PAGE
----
What It Means For the West To Meet the East: Jen Loong

Name: Jen Loong

Talk Title: “What It Means For the West To Meet the East”

Notes: Sauder School of Business, Finance & Specialization, Minor in Economics, 5th year

Topic: This talk aims to address the two predominant perspectives in the West towards the East (specifically China) – ambivalence and ignorance. Given my first-hand experiences working with top global brands in Shanghai this summer, and having worked with Chinese corporations going public in HK, I would like to share my stories as a mean to showcase the opportunities embedded in China, and the crucial importance for our generation in the West to abandon all preconceptions, and become truly accepting of the fact that West is not better than the East.

I will share some anecdotes of my experiences in dealing with the common criticism against China – censorship, communism, state ownership, corruption, lacking international property, social apathy, superstition, culture of emulation and copy-cats, corruption, etc. Thereafter I will illustrate how the Chinese people are actually very content with how their society has grown over the last five decades, and explain why ignorance to this contentment has led to many major foreign corporations failing in this exciting market. I will end the presentation in challenging the audience to see China through a new and objective lens, and to find ways to apply their western education to support the exciting growth that will occur in China in the next few decades. China will certainly change the overall socioeconomic landscape of the 21st century world, and our generation has a lead role in shaping that.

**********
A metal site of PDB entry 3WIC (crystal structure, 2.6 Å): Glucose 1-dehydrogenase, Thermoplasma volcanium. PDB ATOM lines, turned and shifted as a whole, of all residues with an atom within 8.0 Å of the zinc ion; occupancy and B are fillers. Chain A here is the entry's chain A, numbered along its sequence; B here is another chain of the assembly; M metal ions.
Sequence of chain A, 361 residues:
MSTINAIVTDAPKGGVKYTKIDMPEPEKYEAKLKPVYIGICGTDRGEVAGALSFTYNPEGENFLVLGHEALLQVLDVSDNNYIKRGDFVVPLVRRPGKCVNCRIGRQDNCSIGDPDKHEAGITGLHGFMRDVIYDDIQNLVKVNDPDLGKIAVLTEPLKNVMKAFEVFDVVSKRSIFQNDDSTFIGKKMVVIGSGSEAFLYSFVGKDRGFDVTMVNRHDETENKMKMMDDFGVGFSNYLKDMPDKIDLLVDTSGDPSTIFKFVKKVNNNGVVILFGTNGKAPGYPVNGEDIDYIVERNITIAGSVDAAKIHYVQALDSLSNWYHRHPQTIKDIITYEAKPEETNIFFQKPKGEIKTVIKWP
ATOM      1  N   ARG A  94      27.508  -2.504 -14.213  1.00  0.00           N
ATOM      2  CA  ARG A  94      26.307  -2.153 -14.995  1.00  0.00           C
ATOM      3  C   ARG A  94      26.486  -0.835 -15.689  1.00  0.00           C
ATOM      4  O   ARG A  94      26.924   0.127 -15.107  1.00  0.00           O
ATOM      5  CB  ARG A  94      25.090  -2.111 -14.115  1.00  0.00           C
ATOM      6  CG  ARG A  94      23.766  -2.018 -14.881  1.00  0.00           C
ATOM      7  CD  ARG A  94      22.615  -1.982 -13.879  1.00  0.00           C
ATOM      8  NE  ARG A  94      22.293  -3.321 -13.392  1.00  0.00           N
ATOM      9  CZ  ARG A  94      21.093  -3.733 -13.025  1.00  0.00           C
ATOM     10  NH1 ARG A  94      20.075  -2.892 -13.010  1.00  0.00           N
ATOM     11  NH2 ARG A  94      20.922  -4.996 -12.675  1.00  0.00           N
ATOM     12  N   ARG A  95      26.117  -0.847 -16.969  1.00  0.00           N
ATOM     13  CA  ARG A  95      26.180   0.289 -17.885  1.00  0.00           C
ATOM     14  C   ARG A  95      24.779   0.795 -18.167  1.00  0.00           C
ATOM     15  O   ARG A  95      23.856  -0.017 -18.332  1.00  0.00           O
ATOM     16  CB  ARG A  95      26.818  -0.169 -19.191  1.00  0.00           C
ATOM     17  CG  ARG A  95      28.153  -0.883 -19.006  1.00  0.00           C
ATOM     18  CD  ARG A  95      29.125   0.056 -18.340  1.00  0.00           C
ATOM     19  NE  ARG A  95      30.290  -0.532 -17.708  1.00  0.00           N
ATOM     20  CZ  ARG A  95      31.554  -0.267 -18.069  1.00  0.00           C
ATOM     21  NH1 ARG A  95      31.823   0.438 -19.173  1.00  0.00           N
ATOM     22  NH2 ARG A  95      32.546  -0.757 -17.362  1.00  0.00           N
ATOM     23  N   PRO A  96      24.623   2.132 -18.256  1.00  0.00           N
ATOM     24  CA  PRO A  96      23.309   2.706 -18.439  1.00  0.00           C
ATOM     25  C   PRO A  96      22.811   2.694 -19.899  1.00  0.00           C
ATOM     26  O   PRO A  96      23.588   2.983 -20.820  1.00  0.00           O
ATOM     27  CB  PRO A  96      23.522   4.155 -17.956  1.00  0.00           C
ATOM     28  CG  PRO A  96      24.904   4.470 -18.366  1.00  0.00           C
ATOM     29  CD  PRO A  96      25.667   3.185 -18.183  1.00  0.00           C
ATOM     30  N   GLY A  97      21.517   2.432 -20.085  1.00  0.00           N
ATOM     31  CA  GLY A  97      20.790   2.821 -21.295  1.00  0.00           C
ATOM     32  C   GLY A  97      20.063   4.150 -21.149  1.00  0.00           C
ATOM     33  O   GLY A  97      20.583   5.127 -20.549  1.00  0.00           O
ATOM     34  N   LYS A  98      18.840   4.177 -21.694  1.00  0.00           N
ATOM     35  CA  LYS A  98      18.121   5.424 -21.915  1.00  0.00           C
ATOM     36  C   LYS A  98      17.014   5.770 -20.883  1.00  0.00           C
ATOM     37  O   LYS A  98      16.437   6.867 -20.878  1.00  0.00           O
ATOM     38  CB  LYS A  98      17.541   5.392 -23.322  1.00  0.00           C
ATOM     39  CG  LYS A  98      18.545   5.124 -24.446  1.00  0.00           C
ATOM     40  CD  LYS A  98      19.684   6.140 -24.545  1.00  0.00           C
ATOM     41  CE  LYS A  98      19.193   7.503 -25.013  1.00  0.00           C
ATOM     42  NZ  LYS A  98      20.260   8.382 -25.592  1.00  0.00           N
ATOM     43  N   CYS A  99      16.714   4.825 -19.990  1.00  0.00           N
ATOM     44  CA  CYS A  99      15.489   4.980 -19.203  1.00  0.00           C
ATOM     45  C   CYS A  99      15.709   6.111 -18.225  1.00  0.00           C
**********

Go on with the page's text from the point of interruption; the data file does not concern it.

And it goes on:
Twitter: @loongstoryshort

Filmed by Craig Ross at TEDx Terry talks 2010 (October 2nd, 2010). Video edited by David Ng.

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2 Responses to “What It Means For the West To Meet the East: Jen Loong”

  1. Miriam

    I wish I could have gone to TEDxTerry this year!

    I am also excited for what a new innovative economy can do, but I am not at all convinced to be content with the government and civil right issues.
    (And I hardly think my view is a Western imposition, when all I anticipate is the flourishing of Chinese-led civil discourse, just like the flourishing of Chinese-led corporations…)

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